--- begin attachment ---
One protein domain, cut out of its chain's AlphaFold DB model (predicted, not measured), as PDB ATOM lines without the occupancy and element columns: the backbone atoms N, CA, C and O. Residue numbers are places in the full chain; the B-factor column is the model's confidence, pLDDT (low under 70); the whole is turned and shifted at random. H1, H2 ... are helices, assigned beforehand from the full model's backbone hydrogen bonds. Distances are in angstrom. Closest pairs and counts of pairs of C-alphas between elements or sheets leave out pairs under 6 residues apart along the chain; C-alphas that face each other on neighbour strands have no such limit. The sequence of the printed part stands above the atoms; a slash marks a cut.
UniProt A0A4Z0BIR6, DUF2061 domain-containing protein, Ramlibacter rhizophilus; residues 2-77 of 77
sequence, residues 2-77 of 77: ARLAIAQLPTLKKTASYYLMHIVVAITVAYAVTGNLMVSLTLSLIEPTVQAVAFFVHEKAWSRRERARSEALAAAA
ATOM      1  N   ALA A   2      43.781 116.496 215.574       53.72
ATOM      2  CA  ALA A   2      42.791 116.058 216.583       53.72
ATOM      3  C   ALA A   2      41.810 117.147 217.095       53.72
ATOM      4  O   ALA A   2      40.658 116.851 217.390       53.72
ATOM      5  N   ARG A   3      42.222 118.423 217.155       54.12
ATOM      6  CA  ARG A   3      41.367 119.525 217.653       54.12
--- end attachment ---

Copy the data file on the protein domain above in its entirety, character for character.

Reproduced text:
One protein domain, cut out of its chain's AlphaFold DB model (predicted, not measured), as PDB ATOM lines without the occupancy and element columns: the backbone atoms N, CA, C and O. Residue numbers are places in the full chain; the B-factor column is the model's confidence, pLDDT (low under 70); the whole is turned and shifted at random. H1, H2 ... are helices, assigned beforehand from the full model's backbone hydrogen bonds. Distances are in angstrom. Closest pairs and counts of pairs of C-alphas between elements or sheets leave out pairs under 6 residues apart along the chain; C-alphas that face each other on neighbour strands have no such limit. The sequence of the printed part stands above the atoms; a slash marks a cut.
UniProt A0A4Z0BIR6, DUF2061 domain-containing protein, Ramlibacter rhizophilus; residues 2-77 of 77
sequence, residues 2-77 of 77: ARLAIAQLPTLKKTASYYLMHIVVAITVAYAVTGNLMVSLTLSLIEPTVQAVAFFVHEKAWSRRERARSEALAAAA
ATOM      1  N   ALA A   2      43.781 116.496 215.574       53.72
ATOM      2  CA  ALA A   2      42.791 116.058 216.583       53.72
ATOM      3  C   ALA A   2      41.810 117.147 217.095       53.72
ATOM      4  O   ALA A   2      40.658 116.851 217.390       53.72
ATOM      5  N   ARG A   3      42.222 118.423 217.155       54.12
ATOM      6  CA  ARG A   3      41.367 119.525 217.653       54.12